-H.M.S. Hood Crew Information-
Remembering Hood - Letters from ART (Roger) Batley
by ART Batley (1941)
Updated 13-May-2011

Special thanks to Roger Pyrah for sending these extracts from the personal letters of Lieutenant-Commander Anthony Roger Townend (Roger) Batley. The letters were written to his sister, Mary (Roger Pyrah's mother) in the months/weeks before his death in the sinking of H.M.S. Hood on 24 May 1941. These letters offer a unique insight to life aboard Hood. We'd also like to thank June Brook for sending us a newspaper clipping (including a photo) about Roger Batley.

Chainbar divider
Photo of Lieutenant-Commander Anthony Roger Townend Batley, courtesy of his nephew Roger Pyrah, 2001

17 April 1941
Very many thanks for your two letters dated 2nd April & Easter Eve, which I received yesterday the 16th also for the parcel. . . I got ashore yesterday - the first walk since the 22nd of March and went for a hard walk round one of the islands. The weather is good. Cold at nights, but bright & sunny during the day. The snow still lingers on the mountains. How nice it would be see daffodils - Here there are no flowers - just moors, which must look lovely when the heather is in bloom.

We had Easter Day (13th April 1941) at sea. I made my communion in our tiny chapel, only 6 at the rail at a time at 15 minutes past midnight, as I had kept first watch from 8 - 12. Glad Portia & Julian are well and fit - I must try to write to them by this mail if we don't push off again as soon as we are refuelled. We did that last time. Most disappointing for everyone. Ten days at sea eighteen hours in harbour, no leave, & then more days at sea. It does make a difference if both officers and men can land just one afternoon and play golf or football or just have a good leg stretch.

I may want some more clothes out of store - but nothing else - we are all well provided with woollies, smokes, books and papers. Must rush to reach the mail boat.


25 April 1941
A happy birthday to you - Perhaps next birthday this war will be over and I shall be home - in which case my good wishes wont be written so long ahead, but we shan't get another mail out from here for at least 14 days, and that would be very late. I've no news to give you - I'm very well & very busy and quite happy - so far haven't let the party down by being ill - but then this ship the biggest in the world takes some moving although on one rough day she was rolling rather a lot. I haven't been ashore much, no time, and fishing doesn't start until June 1st. Give my love to everybody and write to me soon.


1st May 1941
Many thanks for your nice newsey letters of 10/4 & 22/4, which I received on the 28th. I am sorry Uncle Roger has gone. But quite agree, suddenly - like he & Charlie is by far the best way to go, & I hope when my time comes that I shall go that way also. . . .I've no idea when this will reach you in about ten days time I should imagine.


12 May 1941
Many thanks for you your nice letter of 2nd which reached me on the 7th on our return here.

I'm very fit and well in spite of the rapid changes of temperature I have experienced of late. I've seen my first iceberg and have nearly been to the area of flyfish. We are having marvellous weather here. One day you must come with Leslie (note- Mary's husband) up here for a holiday - the bird life is wonderful. Heaps of gull of all types - eiderduck, cormorants, and lots of snipe & golden and green plover. Very few grouse - The gulls like their eggs. I raided a gullery on the moors the other afternoon & took about 100 eggs - half of them were set, but the others were very good to be hard boiled and in an omelette. I've had two afternoons fishing since we got in, and had a nice trout out of a big loch and ¾ lb. sea trout of a wee burn which run into the sea in the most delightful cave I've ever seen.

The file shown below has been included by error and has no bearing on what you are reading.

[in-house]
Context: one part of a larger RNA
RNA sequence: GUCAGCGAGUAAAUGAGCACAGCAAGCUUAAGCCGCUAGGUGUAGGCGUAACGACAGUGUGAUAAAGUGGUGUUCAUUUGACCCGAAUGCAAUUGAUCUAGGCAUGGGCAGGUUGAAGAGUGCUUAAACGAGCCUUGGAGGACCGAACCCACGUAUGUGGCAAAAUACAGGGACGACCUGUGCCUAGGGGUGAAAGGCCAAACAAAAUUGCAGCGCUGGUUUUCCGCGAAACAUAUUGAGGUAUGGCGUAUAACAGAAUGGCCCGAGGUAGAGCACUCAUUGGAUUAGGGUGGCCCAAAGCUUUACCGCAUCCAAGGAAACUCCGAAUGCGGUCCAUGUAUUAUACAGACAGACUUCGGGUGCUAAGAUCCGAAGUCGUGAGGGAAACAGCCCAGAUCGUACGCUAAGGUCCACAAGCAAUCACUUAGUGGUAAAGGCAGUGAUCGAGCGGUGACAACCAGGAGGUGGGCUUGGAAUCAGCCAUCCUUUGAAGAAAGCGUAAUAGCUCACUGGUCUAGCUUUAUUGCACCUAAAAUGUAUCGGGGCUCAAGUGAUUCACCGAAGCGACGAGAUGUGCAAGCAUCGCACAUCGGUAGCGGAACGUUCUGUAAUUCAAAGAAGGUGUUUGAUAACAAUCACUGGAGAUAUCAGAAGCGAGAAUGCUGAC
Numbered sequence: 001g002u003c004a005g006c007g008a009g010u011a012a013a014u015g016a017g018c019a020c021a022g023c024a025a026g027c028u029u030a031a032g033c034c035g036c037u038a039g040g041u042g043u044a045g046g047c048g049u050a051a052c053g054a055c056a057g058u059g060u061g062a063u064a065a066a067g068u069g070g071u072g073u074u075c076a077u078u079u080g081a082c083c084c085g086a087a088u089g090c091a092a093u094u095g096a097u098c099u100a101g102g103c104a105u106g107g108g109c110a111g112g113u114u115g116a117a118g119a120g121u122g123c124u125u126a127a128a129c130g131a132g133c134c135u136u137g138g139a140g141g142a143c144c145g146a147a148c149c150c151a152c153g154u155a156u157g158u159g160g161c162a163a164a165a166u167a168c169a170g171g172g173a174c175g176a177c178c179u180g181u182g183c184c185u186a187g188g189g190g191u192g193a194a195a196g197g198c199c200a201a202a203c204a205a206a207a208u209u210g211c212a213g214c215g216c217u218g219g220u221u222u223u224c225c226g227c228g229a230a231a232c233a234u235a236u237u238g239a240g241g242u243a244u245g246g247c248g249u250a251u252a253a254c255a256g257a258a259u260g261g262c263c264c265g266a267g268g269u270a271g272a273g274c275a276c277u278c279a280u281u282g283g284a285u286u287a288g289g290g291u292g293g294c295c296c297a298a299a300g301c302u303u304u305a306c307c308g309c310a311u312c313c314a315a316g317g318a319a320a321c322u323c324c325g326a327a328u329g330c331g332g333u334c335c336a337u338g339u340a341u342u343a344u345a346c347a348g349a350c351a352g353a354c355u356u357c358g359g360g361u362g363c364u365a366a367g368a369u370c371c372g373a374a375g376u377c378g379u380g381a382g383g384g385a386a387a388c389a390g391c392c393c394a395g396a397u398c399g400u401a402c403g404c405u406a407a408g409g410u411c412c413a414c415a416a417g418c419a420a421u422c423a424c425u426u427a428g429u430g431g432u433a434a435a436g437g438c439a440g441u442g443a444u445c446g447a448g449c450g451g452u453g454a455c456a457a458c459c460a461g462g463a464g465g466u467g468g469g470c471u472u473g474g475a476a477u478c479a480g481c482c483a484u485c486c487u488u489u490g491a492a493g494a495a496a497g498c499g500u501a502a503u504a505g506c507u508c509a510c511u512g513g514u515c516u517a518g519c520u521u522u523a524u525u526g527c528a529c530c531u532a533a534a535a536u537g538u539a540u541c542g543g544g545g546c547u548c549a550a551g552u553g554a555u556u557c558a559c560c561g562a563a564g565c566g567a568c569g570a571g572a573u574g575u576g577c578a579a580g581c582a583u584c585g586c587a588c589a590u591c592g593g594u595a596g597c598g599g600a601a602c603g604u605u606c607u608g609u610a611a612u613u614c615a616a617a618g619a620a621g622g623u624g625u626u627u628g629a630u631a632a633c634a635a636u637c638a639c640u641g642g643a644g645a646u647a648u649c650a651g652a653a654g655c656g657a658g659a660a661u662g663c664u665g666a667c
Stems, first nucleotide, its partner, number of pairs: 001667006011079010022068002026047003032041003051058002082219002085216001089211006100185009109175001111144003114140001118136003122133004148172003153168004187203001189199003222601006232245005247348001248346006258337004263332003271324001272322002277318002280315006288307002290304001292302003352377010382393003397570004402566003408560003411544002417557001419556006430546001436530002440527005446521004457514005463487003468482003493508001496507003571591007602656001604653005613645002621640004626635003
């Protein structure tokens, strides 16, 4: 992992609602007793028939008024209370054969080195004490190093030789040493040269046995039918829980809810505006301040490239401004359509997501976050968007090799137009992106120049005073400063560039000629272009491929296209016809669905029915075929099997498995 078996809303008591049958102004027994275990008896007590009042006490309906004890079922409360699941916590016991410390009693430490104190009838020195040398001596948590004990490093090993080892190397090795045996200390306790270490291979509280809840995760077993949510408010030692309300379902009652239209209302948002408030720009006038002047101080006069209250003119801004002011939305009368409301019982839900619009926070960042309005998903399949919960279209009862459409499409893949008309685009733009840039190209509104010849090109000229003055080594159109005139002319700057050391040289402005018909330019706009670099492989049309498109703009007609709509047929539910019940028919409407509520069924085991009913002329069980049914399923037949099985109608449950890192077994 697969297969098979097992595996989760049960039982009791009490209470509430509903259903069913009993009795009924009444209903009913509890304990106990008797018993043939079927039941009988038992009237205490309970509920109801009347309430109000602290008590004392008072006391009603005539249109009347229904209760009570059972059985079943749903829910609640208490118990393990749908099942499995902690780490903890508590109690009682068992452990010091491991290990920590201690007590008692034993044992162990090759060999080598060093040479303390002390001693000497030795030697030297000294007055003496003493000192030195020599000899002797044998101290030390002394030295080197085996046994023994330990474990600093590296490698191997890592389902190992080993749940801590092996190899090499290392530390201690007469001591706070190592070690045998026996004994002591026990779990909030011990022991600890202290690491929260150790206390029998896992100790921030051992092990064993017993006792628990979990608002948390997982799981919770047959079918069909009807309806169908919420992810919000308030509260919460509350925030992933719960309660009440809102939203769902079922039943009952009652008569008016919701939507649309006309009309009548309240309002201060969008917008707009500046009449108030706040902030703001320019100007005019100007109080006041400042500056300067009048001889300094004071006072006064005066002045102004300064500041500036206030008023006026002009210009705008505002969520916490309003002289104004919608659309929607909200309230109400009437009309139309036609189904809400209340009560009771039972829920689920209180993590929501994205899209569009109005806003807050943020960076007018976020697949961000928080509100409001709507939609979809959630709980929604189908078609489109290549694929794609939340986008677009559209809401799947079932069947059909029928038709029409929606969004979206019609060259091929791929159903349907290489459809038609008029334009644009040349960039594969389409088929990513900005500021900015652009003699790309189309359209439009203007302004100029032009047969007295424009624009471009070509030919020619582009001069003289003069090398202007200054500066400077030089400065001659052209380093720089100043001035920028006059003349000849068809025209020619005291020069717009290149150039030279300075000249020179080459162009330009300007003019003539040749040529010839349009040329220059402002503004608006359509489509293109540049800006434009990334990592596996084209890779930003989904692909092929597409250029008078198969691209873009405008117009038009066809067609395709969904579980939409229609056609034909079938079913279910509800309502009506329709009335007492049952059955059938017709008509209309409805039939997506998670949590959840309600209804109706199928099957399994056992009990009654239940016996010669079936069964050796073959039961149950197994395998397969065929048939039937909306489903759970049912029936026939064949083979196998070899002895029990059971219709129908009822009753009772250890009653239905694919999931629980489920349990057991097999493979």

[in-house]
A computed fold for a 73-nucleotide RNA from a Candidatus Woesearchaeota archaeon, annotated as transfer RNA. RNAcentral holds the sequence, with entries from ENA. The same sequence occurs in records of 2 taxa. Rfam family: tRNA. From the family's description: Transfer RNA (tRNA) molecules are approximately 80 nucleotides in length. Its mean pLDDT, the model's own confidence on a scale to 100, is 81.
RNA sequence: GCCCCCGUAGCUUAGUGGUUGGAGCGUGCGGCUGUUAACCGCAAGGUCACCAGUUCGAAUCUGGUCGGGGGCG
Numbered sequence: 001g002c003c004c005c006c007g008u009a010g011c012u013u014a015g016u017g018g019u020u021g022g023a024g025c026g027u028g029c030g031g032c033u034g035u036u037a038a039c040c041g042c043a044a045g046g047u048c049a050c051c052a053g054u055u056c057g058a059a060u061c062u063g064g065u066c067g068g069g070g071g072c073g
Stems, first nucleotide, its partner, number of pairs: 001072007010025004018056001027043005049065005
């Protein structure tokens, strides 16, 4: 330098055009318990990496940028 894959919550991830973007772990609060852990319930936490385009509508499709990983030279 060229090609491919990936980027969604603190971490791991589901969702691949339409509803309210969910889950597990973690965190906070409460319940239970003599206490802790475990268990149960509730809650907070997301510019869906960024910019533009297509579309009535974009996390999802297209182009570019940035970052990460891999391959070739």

My Vice-Admiral left us on Wednesday to go back to the Admiralty and his successor arrives today. Whether I stay depends on how he likes my face. No more news.


Photo of ART Batley, courtesy of June Brook, February 2011

19 May 1941
Thank you for your splendid long letter of the 12th received on Saturday morning.

Yesterday being Sunday I went to the early Service in the Chapel and after lunch took my rod ashore and managed to get a nice 2lb. sea trout. I also found an old fisherman who had just opened his lobster pots. I bought all he had - 50 - for the mess - big & small - @ 2/- each. As half of them were of the size you'd pay 6/- to 7/6 in local Fisheries it wasn't too bad.

Last night I dined with the new Admiral. I like him. We had gulls eggs - soup - lobster & pheasant.

Life on a big ship is rather like life in a city. We have on board cobblers, & tailors & barbers, and a laundry, bakery, cinema, chapel, dental surgery, sickbay with a good Theatre, and a host of technical shops.

I expect we'll be off again very soon so it will probably be three weeks after this arrives before you see my writing again. Much love to you & God watch over you and yours.

Roger


Sadly, Lt Cdr Batley was not able to write again- he, along with 1,414 other officers and ratings, was lost in the sinking of Hood only 6 days later. Please visit his online memorial.